La Farfalla

Ireland Smith

The wind shifts,  

I blink and there it is. 

Carried by the gust is a tiny butterfly. 

It sits perched on the tip  

of my finger, hesitant 

and seeking. Unsure, 

it tests the waters. 

A futile search for fulfillment, 

for the perfect flower, 

for the sunrise after eventide. 


As we become familiar,  

she opens her wings. Slow  

at first before falling faster 

and faster. A splash of rich orange 

against ebony markings, a sign 

of misguided trust. 

But as the golden sun lowers 

in the sky, the need for open air 

resurfaces as they beat faster, 

her wings. A restless spirit, 

a vessel not yet anchored. 


Again, the wind shifts, 

Carrying those lost petals and she, 

soaring steady and sure as she may be. 

My finger feels lighter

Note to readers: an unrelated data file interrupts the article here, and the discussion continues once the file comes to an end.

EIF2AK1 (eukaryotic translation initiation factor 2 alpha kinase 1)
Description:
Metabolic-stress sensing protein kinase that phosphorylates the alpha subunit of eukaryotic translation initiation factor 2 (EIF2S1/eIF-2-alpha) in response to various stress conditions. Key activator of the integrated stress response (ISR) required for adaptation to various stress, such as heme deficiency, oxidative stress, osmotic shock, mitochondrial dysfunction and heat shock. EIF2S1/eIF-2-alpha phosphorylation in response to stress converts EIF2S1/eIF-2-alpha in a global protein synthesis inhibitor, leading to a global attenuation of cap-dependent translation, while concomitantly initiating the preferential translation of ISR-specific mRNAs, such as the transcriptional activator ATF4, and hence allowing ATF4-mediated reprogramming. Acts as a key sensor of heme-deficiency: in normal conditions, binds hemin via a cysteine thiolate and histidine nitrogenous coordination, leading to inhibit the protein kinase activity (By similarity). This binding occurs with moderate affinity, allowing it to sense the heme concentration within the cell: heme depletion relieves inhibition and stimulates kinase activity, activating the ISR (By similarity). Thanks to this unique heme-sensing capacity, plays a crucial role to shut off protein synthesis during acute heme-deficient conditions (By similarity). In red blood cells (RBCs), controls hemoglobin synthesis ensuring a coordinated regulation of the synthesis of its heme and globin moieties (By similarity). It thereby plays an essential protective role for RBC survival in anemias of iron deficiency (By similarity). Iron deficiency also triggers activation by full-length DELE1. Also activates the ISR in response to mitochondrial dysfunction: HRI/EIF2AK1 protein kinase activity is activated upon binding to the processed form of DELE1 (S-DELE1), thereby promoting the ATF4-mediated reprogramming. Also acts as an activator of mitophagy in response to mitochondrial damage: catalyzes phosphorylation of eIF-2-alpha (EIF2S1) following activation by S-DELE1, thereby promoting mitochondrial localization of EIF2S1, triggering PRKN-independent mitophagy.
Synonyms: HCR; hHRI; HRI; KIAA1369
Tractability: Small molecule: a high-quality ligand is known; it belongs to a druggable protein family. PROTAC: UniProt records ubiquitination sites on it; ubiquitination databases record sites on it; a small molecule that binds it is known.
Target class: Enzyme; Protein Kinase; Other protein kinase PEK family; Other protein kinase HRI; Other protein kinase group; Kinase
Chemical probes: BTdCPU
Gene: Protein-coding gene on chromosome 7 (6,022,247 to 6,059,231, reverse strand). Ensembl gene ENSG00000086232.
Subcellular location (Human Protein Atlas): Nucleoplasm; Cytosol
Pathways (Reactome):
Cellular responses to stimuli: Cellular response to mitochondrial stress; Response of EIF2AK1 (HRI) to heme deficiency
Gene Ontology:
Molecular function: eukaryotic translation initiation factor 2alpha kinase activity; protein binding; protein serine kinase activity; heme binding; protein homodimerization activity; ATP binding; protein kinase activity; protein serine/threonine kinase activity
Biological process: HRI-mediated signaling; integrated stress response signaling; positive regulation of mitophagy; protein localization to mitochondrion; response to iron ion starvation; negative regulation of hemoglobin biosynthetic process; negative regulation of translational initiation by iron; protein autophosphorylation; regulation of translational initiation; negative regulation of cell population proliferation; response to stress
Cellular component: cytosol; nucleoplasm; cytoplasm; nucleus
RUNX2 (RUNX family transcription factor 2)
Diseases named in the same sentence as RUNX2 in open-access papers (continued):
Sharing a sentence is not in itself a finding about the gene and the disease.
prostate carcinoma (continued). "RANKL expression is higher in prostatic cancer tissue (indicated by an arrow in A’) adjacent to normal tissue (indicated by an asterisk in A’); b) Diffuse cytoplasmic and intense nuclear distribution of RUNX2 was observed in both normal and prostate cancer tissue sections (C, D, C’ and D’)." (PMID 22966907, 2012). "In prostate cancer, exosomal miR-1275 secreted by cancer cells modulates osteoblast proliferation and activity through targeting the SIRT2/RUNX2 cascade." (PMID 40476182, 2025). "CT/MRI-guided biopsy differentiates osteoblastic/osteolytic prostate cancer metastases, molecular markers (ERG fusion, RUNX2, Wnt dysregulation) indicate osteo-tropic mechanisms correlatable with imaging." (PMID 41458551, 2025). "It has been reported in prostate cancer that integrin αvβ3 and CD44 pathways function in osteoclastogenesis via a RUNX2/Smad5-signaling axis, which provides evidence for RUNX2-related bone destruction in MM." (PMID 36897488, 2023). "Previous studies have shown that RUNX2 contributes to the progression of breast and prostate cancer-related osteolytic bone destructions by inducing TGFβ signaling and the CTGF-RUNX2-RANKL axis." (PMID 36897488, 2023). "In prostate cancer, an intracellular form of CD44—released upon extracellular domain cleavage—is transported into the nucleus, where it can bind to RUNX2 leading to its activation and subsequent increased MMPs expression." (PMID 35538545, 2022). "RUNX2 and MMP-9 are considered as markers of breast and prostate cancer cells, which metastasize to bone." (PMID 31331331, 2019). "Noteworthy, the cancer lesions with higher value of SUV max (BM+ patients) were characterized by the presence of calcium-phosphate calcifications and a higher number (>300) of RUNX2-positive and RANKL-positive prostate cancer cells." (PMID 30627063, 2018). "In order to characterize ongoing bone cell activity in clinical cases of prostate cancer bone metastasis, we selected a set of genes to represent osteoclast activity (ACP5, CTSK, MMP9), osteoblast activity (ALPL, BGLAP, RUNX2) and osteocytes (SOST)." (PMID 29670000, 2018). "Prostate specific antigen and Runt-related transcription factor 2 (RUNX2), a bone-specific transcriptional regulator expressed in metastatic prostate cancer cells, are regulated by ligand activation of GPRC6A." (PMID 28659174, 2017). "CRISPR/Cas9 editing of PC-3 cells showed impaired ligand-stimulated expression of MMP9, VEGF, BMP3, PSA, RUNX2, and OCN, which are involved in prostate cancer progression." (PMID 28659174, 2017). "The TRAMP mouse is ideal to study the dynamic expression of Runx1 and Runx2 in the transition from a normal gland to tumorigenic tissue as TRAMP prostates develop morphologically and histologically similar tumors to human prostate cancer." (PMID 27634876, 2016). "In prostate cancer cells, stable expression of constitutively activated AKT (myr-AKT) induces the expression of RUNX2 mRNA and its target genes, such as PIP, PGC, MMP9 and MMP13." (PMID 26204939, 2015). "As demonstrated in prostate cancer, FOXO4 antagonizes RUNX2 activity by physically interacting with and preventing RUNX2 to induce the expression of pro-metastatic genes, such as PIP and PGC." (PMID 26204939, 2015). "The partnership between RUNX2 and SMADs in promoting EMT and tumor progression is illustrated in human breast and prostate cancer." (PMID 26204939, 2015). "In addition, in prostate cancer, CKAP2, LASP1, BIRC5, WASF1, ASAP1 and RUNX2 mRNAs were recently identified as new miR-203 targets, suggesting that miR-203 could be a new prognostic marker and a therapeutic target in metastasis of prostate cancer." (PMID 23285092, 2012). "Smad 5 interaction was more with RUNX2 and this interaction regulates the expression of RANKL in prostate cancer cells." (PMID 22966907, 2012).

yet heavier. The sound of freedom 

whistling in the trees. 

Contributor's Note

Ireland Smith is a senior majoring in Biological Sciences and minoring in Chemistry, Psychology, and Literature. She plans to attend medical school next fall and become a physician. In the meantime, she enjoys writing poems to express complex human emotions and experiences, and often confronts heavy issues in her poetry to bring social awareness to them. She graciously thanks everyone who has been supportive of her writing over the years.